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Mechanical ventilation is a life-saving ‘therapeutic’ intervention for patients with respiratory failure. The vast majority of critically ill patients are mechanically ventilated (MV) and a significant part of time is spent in weaning patients from mechanical ventilation. It is during weaning that the diaphragm becomes so important becoming a major pathophysiological determinant of weaning failure or success.1 ,2
Various insults can render the diaphragm weak in critically ill patients such as sepsis, multiorgan failure and/or inflammation, electrolyte disturbances, hyperinflation, to name a few out of a long list.3 Extensive animal research4 and few human studies5–8 have provided evidence that controlled mechanical ventilation (CMV), a form of ventilation where the ventilator assumes all the work of breathing and the respiratory muscles are theoretically completely unloaded, can also cause dysfunction of the diaphragm, an entity named ventilator-induced diaphragm dysfunction (VIDD).9
VIDD has been described in the laboratory in previously healthy animals subjected to CMV4 and in brain-dead patients free of infection and other derangements so as to be eligible for organ donation.5–8 The mechanisms of VIDD are not fully elucidated, but include muscle atrophy (lysosomal, autophagy, cysteine protease and ubiquitin–proteasome activation having all been described), oxidative stress, structural injury (disrupted myofibrils, lipid vacuoles and abnormally small and disrupted mitochondria), myofibre remodelling and mitochondrial dysfunction. The animal data have shown that these insults result in the decline of the pressure-generating capacity of the diaphragm, that is, reduced diaphragmatic contractility. The extent to which this happens in humans and thus is clinically relevant is largely unknown.
Much of the uncertainty in proving the concept that mechanical ventilation per se can cause contractile dysfunction of the diaphragm derives from the difficulty in accurately studying the performance of the diaphragm in critically ill patients. Diaphragm contractility in MV patients can be assessed using various techniques which are all demanding.
The simplest approach is to indirectly assess diaphragmatic function by measuring the change in endotracheal tube pressure induced by application of bilateral magnetic twitch stimulation of the phrenic nerves during airway occlusion (TwPtr). Jaber and colleagues used this approach in MV intensive care unit (ICU) patients and compared them with patients undergoing endoscopy.6 TwPtr decreased progressively over time relative to its initial baseline value in the MV group, with a statistically significant reduction after 3–4 days of MV reaching a 32% reduction by the end of the evaluation period (5–6 days of MV).6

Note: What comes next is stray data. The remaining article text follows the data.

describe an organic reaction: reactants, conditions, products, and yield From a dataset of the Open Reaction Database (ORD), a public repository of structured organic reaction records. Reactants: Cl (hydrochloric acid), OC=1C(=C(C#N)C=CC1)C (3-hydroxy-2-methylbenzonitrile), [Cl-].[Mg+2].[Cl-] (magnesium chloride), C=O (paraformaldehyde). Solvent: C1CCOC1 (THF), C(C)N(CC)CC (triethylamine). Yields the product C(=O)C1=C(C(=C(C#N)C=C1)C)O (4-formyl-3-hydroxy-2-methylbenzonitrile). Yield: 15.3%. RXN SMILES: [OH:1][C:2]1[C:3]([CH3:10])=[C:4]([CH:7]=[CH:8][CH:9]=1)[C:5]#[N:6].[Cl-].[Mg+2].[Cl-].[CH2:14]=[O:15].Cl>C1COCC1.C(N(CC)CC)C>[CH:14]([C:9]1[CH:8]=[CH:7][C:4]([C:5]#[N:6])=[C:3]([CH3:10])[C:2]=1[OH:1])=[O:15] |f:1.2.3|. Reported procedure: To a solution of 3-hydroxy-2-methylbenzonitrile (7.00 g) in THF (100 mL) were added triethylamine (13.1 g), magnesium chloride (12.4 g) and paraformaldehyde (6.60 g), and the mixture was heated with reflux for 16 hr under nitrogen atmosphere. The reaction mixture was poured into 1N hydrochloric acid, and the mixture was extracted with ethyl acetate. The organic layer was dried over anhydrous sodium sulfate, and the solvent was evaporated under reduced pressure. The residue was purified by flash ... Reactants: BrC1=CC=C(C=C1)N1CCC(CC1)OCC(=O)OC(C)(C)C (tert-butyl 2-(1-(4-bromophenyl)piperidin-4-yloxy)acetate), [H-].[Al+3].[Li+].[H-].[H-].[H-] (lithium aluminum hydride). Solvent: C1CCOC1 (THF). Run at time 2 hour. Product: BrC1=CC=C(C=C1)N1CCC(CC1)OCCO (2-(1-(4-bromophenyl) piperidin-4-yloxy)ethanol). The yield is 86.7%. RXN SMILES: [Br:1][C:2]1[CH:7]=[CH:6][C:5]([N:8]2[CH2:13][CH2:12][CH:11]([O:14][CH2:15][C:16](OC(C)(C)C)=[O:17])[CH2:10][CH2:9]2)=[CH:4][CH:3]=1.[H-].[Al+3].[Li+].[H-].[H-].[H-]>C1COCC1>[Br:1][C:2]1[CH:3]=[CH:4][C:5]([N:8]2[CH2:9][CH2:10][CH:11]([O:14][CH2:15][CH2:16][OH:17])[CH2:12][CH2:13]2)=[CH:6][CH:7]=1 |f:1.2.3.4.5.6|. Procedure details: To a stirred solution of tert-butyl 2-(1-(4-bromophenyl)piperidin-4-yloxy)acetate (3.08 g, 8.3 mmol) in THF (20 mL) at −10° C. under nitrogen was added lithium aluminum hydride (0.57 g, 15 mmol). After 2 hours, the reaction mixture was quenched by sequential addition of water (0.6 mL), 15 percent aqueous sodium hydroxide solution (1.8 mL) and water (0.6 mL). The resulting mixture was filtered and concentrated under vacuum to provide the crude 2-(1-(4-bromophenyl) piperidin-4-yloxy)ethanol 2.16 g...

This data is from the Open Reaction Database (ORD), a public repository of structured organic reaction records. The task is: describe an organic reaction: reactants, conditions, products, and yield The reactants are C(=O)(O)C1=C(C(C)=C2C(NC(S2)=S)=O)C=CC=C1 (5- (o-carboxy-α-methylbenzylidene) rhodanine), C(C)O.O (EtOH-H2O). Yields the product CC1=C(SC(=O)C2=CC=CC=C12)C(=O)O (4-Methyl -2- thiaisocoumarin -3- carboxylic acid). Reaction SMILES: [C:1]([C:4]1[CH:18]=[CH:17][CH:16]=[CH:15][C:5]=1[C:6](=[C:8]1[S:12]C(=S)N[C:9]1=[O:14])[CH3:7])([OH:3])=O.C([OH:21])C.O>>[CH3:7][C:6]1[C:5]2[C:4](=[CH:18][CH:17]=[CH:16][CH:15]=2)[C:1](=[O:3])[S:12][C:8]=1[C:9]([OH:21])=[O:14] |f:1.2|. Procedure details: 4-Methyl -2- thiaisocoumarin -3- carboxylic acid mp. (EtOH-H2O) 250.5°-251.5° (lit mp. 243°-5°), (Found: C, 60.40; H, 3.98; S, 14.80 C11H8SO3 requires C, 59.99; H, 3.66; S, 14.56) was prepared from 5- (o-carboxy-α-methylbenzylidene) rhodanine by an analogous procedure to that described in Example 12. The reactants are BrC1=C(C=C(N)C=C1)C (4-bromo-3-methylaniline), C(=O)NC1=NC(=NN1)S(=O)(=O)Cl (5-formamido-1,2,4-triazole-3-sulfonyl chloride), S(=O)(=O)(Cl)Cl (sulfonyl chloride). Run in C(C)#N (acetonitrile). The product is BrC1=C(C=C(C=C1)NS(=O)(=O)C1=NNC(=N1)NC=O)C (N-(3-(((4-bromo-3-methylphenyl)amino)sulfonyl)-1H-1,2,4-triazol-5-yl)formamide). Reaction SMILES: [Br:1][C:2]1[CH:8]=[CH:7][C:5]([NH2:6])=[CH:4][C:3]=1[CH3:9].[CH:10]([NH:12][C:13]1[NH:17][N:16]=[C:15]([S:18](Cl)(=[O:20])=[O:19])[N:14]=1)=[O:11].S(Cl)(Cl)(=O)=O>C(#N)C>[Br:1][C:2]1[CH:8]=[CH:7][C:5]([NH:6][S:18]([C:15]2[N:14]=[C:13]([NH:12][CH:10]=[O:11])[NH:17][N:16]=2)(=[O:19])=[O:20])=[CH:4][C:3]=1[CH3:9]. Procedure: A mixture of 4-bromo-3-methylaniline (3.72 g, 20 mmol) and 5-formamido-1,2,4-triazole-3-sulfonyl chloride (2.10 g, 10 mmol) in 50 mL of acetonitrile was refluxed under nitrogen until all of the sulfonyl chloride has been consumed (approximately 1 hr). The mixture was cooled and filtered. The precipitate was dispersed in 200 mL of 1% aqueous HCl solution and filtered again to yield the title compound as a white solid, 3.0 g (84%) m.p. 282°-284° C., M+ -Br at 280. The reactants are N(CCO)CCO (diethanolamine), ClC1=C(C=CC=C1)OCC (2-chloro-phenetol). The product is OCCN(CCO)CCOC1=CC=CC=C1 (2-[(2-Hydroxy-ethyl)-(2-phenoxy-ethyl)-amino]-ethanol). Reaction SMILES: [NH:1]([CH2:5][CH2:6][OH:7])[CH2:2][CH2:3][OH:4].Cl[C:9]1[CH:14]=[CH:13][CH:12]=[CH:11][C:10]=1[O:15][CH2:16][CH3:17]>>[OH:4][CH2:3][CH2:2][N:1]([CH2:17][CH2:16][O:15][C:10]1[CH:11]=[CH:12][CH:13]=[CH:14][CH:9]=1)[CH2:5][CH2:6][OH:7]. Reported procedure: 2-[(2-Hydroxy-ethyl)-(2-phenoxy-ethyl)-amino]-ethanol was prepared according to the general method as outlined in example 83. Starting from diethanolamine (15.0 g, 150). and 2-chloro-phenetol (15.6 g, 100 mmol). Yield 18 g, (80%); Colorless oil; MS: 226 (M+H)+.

Magnetic phrenic nerve stimulation can be used with direct measurement of the transdiaphragmatic pressure development with the use of oesophageal and gastric balloons connected to pressure transducers. Using this method, various groups of investigators demonstrated that the diaphragmatic contractility is reduced in MV ICU patients.10–13 However, this technique cannot distinguish between impaired phrenic nerve function, abnormal neuromuscular transmission and intrinsic abnormalities in the diaphragm muscle itself. Consequently, using this technique, it is impossible to figure out whether intrinsic contractile weakness of diaphragm muscle fibres occurs in critically ill MV patients. Furthermore, this technique has never been used in brain-dead organ donors wherein the ‘isolated’ effects of CMV can to some extent be studied (as free as possible from the various insults to the diaphragm from the ICU environment).
A more accurate yet invasive approach to study diaphragmatic contractile performance in the critically ill is to use isolated permeabilised single diaphragm fibres from biopsies during surgery. However, because diaphragm biopsies are obtained from the belly of the muscle, the fibre ends are disrupted, which precludes electrical activation of the fibres. Therefore, the fibres have to be permeabilised and subsequently to be activated with exogenous calcium. Using this technique, Hooijman and colleagues provided us with the only proof of concept (until now) study for contractility decline due to VIDD in brain-dead organ donor patients on mechanical ventilation.14 These investigators compared the contractile performance (maximum isometric force, cross-bridge kinetics and Ca2+ sensitivity) of permeabilised single muscle fibres derived from diaphragms of brain-dead organ donors undergoing an average of 26±5 h of CMV (range 6–48) with those derived from control subjects exposed to 2 h of MV while undergoing lung cancer surgery. They failed to detect any differences between the two groups and concluded that 26 h of CMV in humans does not affect contractile performance of sarcomeres.14 Thus, until now, we had no proof that mechanical ventilation can cause contractile dysfunction of the diaphragm despite the suggestive animal data.